In today's Portfolio Committee meeting on Higher Education it was revealed that the Walter Sisulu University (WSU) student who was incorrectly credited with R14.1 million, instead of R 1 400, must have colluded with vendors, bureaucratic officials and others to enable her to receive the funds and then go on an R880 000 spending spree in places as far ranging as East London, George, Queenstown and Centurion.
The Vice-Chancellor of WSU, Professor James Midgley, made clear in his presentation to the Committee, that the expenditure could not have taken place through normal means. Furthermore, the Head of Intellimali, Mr Michael Ansell, made it clear that his company is given the names of approved merchants and even specific items, with whom and on which their funds may be spent. Their cards do not normally work if they attempt to use them to spend in other places or for other items.
It is vital that the planned Intellimali forensic investigation into the matter be far-ranging, and that it include an examination of the role of both the University and Intellimali officials, in order to discover two things:
How the initial transfer occurred, particularly given that Intellimali's own computer records at the time showed a transfer of only R 1400; and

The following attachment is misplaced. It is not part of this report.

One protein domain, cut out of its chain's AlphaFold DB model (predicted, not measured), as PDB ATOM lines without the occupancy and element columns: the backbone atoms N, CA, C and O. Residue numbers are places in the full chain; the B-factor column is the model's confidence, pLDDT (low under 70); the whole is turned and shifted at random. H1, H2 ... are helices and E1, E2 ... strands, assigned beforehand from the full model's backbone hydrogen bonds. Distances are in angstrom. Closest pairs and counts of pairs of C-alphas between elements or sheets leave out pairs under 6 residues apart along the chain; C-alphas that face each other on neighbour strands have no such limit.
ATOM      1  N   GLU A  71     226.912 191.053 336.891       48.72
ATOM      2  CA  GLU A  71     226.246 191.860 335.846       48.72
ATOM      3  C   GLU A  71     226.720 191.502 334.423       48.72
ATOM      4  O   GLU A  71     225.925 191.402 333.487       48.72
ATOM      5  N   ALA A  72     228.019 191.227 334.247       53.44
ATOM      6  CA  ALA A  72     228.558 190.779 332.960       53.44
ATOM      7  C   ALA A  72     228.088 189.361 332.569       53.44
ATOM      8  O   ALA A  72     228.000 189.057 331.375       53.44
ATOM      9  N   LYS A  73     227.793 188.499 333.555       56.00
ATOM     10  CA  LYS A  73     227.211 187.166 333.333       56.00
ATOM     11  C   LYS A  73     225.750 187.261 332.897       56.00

How the student was able to spend money on items, not on the approved list.
Any person found to have been collaborators in the irregular acquisition and spending of the R880 000 by the student concerned, including vendors, should be exposed and punished. Blacklisting of vendors who in this and other cases may be assisting students to abuse their bursary funds is an essential step.
It also became clear during the presentations that the National Student Financial Aid (NSFAS) scheme has largely failed to implement the student-centered SBux scheme, which has long been touted as the means through which students will receive funding directly without the need for middlemen. Only 6 of 21 Universities are using SBux, and they are plagued with problems of
Only 6 of 21 Universities are using SBux, and they are plagued with problems of noncompliance by students, communication issues and many others. The remaining Universities use private providers such as Intellimali to distribute their NSFAS funds. That so many Universities should be dependent on contractors for the disbursement of bursary funds is not acceptable. But Intellimali has developed a reasonably good disbursement system and it is by no means clear that the roll-out of SBux will provide a solution as effective as that developed by Intellimali.
We call upon Minister Blade Nzimande to evaluate the various systems for the disbursal of funding to students, whether they be that devised by Intellimali or SBux, and to see what can be learnt from this debacle and to assess what the best system might be for the future.
Belinda Bozzoli MP
DA Shadow Minister of Higher Education